Saturday, September 03, 2005

The True Story Of Troy

It is the greatest war in history - mythologized in art, literature and in a movie blockbuster. In Spring 2003, filming began on the Warner Brothers feature film 'Troy', starring Brad Pitt and directed by Wolfgang Petersen.

However, despite being one of the most investigated tales of all time, it is only now that scholars and archaeologists are discovering the truth behind the story...that the tale of heavenly gods and earthly heroes was an ancient form of political "spin" to glorify a bloody battle fought for control of gold, spice and land.

Troy, was the ancient city that wasidentified the site and conducted excavations there beginning in 1871. Nine successive cities or villages have occupied the site, the earliest dating from the Neolithic period.

Attempting to determine which stratum of the mound was the Troy of the Trojan War, Schliemann first gave this distinction to the third stratum and then to the second. Excavations conducted by Wilhelm Dörpfeld in the 1890s indicated that the sixth stratum, representing the sixth settlement of the city, was the Homeric Troy. However, later discoveries by the University of Cincinnati expedition under C. W. Blegen indicated that the seventh level was the Troy of Homer's period. city and the center of a region known as

At any rate, it has been definitely established that the Troy of the Trojan War was a made famous by Homer's account of the Trojan War. Accepting Greek tradition and details in Homeric poems as reliableThe culture of the Trojans dates from the Bronze Age. The Romans, believing that they themselves were descendants of Aeneas and other Trojans, favoured the city, and the ninth of the settlements on the site was of some importance in Roman times.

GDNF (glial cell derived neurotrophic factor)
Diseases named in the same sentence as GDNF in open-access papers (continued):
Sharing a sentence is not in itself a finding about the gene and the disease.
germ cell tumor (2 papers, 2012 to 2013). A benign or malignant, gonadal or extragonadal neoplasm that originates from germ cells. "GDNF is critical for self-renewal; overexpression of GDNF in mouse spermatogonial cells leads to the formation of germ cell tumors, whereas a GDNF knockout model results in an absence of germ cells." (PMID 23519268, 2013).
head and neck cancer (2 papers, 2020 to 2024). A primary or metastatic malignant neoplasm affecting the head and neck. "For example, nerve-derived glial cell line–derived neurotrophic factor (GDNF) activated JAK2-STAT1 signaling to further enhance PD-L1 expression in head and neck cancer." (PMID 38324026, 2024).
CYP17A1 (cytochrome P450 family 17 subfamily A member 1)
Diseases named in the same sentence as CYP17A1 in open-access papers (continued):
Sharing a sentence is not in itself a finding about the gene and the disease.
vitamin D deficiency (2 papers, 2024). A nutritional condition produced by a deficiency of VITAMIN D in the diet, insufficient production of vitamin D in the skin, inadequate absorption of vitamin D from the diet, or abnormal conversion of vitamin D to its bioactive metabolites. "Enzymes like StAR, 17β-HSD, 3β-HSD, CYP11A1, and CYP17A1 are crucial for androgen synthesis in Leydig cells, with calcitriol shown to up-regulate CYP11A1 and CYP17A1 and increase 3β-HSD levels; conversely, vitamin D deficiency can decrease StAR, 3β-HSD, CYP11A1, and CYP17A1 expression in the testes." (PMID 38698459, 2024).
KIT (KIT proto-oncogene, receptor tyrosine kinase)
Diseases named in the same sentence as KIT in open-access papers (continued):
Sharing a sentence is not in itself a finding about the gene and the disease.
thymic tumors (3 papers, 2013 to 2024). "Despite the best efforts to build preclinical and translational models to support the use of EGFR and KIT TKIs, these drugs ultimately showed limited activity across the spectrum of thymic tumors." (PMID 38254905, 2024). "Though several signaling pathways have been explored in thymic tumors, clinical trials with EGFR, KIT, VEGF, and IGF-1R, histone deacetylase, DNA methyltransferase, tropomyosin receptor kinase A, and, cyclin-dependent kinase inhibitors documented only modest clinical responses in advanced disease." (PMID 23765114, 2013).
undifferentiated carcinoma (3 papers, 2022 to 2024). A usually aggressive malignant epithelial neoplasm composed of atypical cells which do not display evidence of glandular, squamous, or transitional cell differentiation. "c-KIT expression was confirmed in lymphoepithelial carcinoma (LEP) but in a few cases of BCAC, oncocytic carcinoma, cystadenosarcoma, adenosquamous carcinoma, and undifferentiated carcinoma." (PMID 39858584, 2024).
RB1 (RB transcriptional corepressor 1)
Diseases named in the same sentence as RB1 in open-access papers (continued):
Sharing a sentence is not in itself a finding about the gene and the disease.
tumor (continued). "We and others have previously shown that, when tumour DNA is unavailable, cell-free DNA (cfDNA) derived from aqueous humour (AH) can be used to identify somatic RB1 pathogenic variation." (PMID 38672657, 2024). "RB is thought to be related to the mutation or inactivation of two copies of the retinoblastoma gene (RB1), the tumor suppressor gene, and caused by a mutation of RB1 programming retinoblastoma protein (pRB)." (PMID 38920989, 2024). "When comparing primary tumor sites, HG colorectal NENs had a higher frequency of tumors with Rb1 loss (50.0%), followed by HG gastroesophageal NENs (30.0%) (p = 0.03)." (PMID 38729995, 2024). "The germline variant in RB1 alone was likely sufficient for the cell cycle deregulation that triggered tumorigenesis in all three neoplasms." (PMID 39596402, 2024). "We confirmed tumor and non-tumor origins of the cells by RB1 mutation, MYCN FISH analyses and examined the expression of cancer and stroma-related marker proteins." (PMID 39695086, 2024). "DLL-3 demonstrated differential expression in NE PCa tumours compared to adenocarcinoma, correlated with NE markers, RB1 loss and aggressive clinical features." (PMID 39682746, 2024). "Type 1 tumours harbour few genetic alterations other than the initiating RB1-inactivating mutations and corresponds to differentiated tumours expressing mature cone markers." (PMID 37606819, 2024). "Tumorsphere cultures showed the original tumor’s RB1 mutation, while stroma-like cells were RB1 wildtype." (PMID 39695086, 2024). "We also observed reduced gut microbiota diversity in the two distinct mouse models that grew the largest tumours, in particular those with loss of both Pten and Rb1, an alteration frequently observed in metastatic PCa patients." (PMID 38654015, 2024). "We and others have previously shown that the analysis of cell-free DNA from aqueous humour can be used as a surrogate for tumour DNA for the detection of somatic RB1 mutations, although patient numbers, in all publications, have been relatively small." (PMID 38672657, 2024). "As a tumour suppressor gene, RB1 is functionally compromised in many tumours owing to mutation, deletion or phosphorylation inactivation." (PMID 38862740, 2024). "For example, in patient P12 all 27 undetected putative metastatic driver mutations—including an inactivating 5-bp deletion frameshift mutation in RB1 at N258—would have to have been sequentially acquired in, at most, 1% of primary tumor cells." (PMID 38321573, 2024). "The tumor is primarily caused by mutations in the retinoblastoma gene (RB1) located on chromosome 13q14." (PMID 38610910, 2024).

The story itself revolves around an epic struggle between the Greeks and the people of Troy. The strife began after the Trojan prince Paris abducted Helen, wife of Menelaus of Sparta. When Menelaus demanded her return, the Trojans refused. Menelaus then persuaded his brother to lead an army against Troy. At Aulis, troopships gathered, led by the greatest Greek heroes - Achilles, Patroclus, Diomed, Odysseus, Nestor, and the two warriors named Ajax.

In order to win favorable winds for the journey, Agamemnon sacrificed his daughter Iphigenia to Artemis. The winds came and the fleet set sail for Troy. For nine years the Greeks ravaged Troy's surrounding cities and countryside, but the city itself, well fortified and commanded by Hector and other sons of the royal household, held out.

Finally the Greeks built a large hollow wooden horse in which a small group of warriors were concealed. The other Greeks appeared to sail for home, leaving behind only the horse and Sinon, who deceitfully persuaded the Trojans, despite the warnings of Cassandra and Laocoön, to take the horse within the city walls.

At night the Greeks returned; their companions crept out of the horse and opened the city gates, and Troy was destroyed. The gods were said to have taken great interest in the war. Poseidon, Hera, and Athena aided the Greeks, while Aphrodite and Ares favored the Trojans. Zeus and Apollo, although frequently involved in the action of the war, remained impartial. The events of the final year of the war constitute the main part of the Iliad of Homer.

The Trojan War probably reflected a real war (c.1200 BC) between the invading Greeks and the people of Troas, possibly over control of trade through the Dardanelles.


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